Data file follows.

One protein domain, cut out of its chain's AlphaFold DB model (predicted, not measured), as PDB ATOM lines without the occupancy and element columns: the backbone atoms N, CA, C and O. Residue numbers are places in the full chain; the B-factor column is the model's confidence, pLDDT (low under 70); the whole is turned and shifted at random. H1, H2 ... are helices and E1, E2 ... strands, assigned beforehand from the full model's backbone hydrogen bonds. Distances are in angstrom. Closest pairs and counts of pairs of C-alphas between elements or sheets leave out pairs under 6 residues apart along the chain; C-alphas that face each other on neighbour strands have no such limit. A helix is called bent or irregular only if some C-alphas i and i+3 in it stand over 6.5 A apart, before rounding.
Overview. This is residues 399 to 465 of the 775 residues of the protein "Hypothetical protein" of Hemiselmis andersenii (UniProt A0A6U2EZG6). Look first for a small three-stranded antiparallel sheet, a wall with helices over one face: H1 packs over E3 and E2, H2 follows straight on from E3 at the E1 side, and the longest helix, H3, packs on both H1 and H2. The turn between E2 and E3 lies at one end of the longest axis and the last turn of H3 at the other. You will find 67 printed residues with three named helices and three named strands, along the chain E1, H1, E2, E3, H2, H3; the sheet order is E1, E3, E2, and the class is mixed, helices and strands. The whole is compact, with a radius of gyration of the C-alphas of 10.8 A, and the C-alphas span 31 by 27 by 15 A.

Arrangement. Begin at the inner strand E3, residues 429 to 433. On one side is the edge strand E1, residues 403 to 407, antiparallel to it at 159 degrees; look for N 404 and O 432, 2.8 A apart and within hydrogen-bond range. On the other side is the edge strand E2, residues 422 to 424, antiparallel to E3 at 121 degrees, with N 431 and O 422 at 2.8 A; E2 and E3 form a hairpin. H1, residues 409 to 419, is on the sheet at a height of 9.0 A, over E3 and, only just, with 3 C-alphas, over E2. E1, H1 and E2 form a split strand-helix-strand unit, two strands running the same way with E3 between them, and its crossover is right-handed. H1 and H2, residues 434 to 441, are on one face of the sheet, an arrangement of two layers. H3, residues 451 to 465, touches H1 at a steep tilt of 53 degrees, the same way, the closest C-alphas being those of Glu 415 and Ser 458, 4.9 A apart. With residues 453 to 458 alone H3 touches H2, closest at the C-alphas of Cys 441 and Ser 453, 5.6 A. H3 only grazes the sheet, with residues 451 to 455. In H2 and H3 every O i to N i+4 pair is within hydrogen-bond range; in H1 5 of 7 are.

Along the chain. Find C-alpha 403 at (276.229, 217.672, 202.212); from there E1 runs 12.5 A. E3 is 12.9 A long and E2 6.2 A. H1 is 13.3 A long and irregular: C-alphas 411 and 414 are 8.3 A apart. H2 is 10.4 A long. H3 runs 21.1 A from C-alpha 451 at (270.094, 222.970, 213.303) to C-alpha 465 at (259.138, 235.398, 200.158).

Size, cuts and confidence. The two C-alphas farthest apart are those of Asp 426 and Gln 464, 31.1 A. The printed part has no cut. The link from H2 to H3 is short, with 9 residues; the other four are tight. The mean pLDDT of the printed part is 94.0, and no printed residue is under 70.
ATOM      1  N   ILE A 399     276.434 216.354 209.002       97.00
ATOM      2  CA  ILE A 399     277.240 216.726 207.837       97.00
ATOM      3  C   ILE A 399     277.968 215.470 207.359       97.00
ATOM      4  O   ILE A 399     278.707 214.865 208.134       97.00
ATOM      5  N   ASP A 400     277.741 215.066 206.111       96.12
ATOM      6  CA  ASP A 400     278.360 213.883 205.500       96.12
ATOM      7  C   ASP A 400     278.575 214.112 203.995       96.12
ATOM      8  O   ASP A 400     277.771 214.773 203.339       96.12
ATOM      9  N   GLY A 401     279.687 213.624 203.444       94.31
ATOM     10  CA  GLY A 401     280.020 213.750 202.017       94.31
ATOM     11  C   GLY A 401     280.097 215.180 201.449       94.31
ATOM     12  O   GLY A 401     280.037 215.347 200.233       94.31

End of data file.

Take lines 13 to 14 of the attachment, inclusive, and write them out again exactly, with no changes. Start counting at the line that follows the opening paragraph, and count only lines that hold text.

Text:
ATOM      9  N   GLY A 401     279.687 213.624 203.444       94.31
ATOM     10  CA  GLY A 401     280.020 213.750 202.017       94.31